Ashok Saravanan wakes up early in the morning, to set out and look for the perfect light and its magic on Mother Earth.
- Description: To capture the magic of light in nature
- Duration: An ongoing project
- Notes: Since natural light and its drama are important for an assignment like this, morning (6–8am) and evening (4–6pm) are the perfect times to do some good photography.
There is something about photography in the morning light that appeals to me. It passes through dense trees or leaves in such a way that it always compels me to pick up my camera and start shooting.
A small source of light behind any object can give different kinds of effects, identified by different names like backlight, rim light and contour light. I prefer to shoot leaves and flowers in this kind of lighting, as each of the effects that emerge can be very dramatic.
I have always been inspired by nature. But photography taught me to look at the world in different ways. In fact, I feel as though I have acquired a new pair of eyes. I see beauty in things I have never noticed before. Light and colours that I did not know existed appear to be more prominent and striking. But backlighting is what interests me the most. The character it brings out in my nature subjects is beautiful; and this is what I have tried to capture in my photographs.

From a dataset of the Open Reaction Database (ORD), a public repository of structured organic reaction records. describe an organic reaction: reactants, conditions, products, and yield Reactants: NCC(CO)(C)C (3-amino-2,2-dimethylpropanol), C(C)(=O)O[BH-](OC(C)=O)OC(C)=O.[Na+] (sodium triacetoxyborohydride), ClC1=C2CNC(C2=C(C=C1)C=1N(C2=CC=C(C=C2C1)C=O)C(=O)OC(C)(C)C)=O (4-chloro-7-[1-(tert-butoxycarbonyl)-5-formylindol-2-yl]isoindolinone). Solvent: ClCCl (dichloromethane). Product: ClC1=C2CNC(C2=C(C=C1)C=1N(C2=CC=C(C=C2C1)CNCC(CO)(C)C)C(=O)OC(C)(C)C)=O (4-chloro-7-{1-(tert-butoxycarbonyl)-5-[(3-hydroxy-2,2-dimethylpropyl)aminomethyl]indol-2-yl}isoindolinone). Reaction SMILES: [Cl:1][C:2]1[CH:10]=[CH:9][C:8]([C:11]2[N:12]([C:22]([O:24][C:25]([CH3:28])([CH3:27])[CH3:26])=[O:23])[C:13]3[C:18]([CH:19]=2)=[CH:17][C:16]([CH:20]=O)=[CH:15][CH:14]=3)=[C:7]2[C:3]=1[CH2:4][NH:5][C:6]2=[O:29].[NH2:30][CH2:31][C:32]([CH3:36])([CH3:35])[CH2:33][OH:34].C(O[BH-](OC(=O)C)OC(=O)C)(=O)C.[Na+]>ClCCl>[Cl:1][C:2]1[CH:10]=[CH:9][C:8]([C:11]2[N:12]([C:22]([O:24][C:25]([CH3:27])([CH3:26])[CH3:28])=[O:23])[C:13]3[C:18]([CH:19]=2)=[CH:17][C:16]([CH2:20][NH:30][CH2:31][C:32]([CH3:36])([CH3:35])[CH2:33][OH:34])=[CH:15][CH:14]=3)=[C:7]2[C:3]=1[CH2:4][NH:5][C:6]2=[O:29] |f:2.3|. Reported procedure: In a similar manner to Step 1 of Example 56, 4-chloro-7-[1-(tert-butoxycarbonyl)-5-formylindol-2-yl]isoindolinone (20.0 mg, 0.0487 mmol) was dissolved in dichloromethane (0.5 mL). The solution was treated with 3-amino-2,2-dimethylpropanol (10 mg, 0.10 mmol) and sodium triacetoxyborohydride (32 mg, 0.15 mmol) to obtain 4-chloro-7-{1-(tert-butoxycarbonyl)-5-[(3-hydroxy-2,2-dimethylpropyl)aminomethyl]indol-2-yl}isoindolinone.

I try to wake up early, so that I can reach the place and plan my shots even before the sun rises. The first step is to search for the right kind of backlighting. Once I find the right light, I compose my frame till it appears perfect to me. I always try to get a good composition. I believe it is the one thing that gives strength to an image. Then I look for the right colours. Any light behind a subject makes it glow—and this often gives me an entire range of tones.
Photographs shot in backlighting require a basic understanding of time, exposure and equipment. Since it is not always possible for one to be very close to the main subject, I generally prefer to shoot with a telephoto lens.
I also usually shoot in RAW, because it then becomes possible to enhance my images faster and in a better way. However, in this case, the subject and light are the main elements, and not what can be achieved by processing or which file format the images are shot in.
Once I begin to see the magical rays light up the sky and work its magic, it becomes very easy to identify the frames I want. However, the glow effect can be achieved at sunset too. All one needs is the eye to see a potential picture, and capture it for maximum drama!
My Equipment: Equipment does not really matter. Creativity comes first, then framing and colours—all of which make 80% of an image. I used a Nikon D40 with a Nikkor 55–200mm VR lens.
To Achieve Good Backlit Shots in Nature
- Be an Early Bird: Morning light is the best time to shoot. Remember to work with just natural light.
- Compose to Perfection: With subjects like these, you have enough time to frame the subject. Try many different compositions.
- Look for Dark Backgrounds: The effect of backlighting is maximised when a subject is shot against a slightly dark background.
- Shoot in RAW: The advantage of shooting RAW is that it allows a greater degree of adjustment to the exposure and contrast.
Visit http://www.flickr.com/photos/ayashok-s_d40/sets/ to see more of Ashok’s stunning photography.